In the East of England, two Left candidates (identified as GRA for Centre-Left Grassroots Alliance), Rachel Garnham and Jo-Ann Rust, were elected alongside two backed by the right (one of whom had previously been independent).

Sandy Martin – LF 5,741 E
Alex Mayer – LF (prev Ind) 6,779 E
Stacey Nash – LF 3,534
James Valentine – LF 3,998
Russell Cartwright – GRA 5,064
Rachel Garnham – GRA 6,350 E
Ian Ilett – GRA 3,466
Jo-Anne Rust – GRA 6,470 E
Chris Ostrowski 2,744
Ella Vine 4,385

In London, two councillors were elected for the Left, Peray Ahmet of Haringey and James Murray of Islington, alongside one backed by Labour First and Nicky Gavron backed in the end by both the Right and London about Left who we therefore classify as independent. This was a gain of one place for the Left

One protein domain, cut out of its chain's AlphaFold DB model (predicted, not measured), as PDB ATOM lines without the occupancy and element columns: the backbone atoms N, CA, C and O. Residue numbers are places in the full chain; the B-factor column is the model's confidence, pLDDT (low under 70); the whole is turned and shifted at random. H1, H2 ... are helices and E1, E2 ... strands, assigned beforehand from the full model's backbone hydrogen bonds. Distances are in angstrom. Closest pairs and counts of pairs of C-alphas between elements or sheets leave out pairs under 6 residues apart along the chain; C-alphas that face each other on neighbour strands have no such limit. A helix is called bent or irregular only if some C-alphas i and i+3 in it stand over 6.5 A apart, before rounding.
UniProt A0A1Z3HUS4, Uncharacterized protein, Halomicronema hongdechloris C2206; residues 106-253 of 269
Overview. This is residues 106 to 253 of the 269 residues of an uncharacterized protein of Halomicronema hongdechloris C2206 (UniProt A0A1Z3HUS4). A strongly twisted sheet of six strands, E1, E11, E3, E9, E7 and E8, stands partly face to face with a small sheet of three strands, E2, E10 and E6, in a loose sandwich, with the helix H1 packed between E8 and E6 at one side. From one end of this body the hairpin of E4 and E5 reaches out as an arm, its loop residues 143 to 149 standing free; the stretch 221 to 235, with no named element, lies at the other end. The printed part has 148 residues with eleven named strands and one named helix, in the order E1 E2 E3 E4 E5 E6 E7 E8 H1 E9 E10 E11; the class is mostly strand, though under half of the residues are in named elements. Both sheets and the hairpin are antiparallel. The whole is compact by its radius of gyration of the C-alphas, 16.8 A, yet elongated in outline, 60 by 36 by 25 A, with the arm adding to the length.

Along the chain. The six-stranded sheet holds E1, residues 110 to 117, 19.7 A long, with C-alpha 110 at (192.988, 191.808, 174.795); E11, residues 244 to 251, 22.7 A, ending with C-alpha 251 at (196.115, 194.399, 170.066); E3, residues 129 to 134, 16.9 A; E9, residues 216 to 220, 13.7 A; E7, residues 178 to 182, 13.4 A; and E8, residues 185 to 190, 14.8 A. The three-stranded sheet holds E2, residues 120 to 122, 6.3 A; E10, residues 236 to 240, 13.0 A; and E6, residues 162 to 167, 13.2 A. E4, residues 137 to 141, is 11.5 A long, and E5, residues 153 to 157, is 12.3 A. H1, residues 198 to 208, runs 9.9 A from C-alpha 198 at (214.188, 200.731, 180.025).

Unmesh Desai – LF 12,300
Fiona Twycross – LF 21,313 E
Peray Ahmet – GRA 14,155 E
James Murray – GRA 20,802 E
Alon Or-Bach – Ind 10,947
Nicky Gavron – Ind 26,319 E

In the North, the Left gained two places for their two candidates having previously held none, Laura Piddock and Mary Foy, with the right retain two.

Nick Forbes – LF 6,121 E
Helen Hughes – LF 4,890 E
Brynnen Ririe – LF 2,995
Nick Wallis – LF 4,099
Laura Pidcock – GRA 6,157 E
Mary Foy – GRA 5,252 E